Redefining the role of botanic gardens: towards a new social purpose
The report, 'Redefining the role of botanic gardens: towards a new social purpose' (PDF, 146 pages) was published in April 2010. An Executive Summary (PDF, 16 pages) was published in December 2010.
This research, the first of its kind, was commissioned by BGCI and funded by the Calouste Gulbenkian Foundation. Conducted by the Research Centre for Museums and Galleries (RCMG), School of Museum Studies, University of Leicester, it sets out to investigate the social role of botanic gardens in the UK.
Botanic gardens, like many organisations in the cultural sector, are concerned with being more socially relevant, working with their communities and addressing contemporary concerns like climate change. However, whilst much good work is being done there is the potential for botanic gardens to do much more and this will require in-depth reflective work. This report argues for a broader social role of botanic gardens. It begins this process by examining the current situation and providing a background for dialogue and discussion.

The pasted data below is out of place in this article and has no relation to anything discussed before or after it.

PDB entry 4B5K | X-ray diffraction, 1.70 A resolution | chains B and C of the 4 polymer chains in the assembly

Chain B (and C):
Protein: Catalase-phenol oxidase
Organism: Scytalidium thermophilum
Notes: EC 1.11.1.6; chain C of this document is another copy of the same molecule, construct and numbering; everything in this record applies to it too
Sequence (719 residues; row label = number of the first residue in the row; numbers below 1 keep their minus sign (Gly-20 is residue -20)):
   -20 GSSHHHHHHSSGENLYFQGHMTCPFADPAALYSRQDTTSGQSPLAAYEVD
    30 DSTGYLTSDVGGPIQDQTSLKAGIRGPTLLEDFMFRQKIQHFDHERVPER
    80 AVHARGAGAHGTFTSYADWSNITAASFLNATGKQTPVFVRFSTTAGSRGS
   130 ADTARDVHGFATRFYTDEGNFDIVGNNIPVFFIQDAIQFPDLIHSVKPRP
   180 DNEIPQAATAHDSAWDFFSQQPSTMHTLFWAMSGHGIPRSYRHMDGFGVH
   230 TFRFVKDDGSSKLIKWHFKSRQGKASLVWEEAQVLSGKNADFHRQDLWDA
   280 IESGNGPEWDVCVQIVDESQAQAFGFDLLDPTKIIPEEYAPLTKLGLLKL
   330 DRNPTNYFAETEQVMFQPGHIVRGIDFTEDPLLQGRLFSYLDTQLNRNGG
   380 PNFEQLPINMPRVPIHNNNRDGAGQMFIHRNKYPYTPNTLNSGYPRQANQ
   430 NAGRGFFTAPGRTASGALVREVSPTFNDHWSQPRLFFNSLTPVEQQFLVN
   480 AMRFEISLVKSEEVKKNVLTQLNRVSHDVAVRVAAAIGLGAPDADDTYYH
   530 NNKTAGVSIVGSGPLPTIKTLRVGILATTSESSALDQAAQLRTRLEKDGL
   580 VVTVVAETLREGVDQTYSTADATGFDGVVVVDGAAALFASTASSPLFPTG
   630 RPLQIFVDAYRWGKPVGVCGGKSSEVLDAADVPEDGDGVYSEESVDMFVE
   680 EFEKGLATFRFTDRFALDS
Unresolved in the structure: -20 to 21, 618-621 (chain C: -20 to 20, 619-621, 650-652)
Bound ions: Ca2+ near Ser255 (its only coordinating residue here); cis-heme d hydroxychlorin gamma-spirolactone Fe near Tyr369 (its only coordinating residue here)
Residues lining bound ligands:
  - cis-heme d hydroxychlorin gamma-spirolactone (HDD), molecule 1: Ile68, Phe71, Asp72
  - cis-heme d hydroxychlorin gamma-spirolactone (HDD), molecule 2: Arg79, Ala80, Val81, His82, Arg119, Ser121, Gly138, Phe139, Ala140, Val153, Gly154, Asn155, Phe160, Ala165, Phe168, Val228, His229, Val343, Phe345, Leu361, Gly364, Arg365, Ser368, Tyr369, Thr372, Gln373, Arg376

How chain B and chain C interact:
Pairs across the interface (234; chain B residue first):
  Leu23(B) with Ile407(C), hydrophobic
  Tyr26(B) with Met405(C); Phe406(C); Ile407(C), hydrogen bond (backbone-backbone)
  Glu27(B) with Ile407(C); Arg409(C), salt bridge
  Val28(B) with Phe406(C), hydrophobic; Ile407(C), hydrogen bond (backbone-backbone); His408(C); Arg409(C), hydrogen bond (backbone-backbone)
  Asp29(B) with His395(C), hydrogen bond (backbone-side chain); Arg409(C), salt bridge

Through this report, BGCI aims to challenge traditional thought patterns in botanic gardens and support them to examine their philosophies, values and practices so that they can develop their potential as positive contributors to social and environmental awareness and change. This is critical if they are to sucessfully articulate their relevance to wider society.
The research identified seven key areas where botanic gardens - at different levels of motivation and sophistication - were concerned with being more socially relevant:
• Broadening audiences (audience development)
• Enhancing relevance to communities (meeting the needs of communities)
• Research which has socio economic impact locally and globally
• Contributing to public (and political) debates on the environment
• Modelling sustainable behaviour
• Actively changing attitudes and behaviour.
A wide range of examples and case studies in relation to each of these points are provided in the full report, alongside chapters on change inhibitors and forces for change.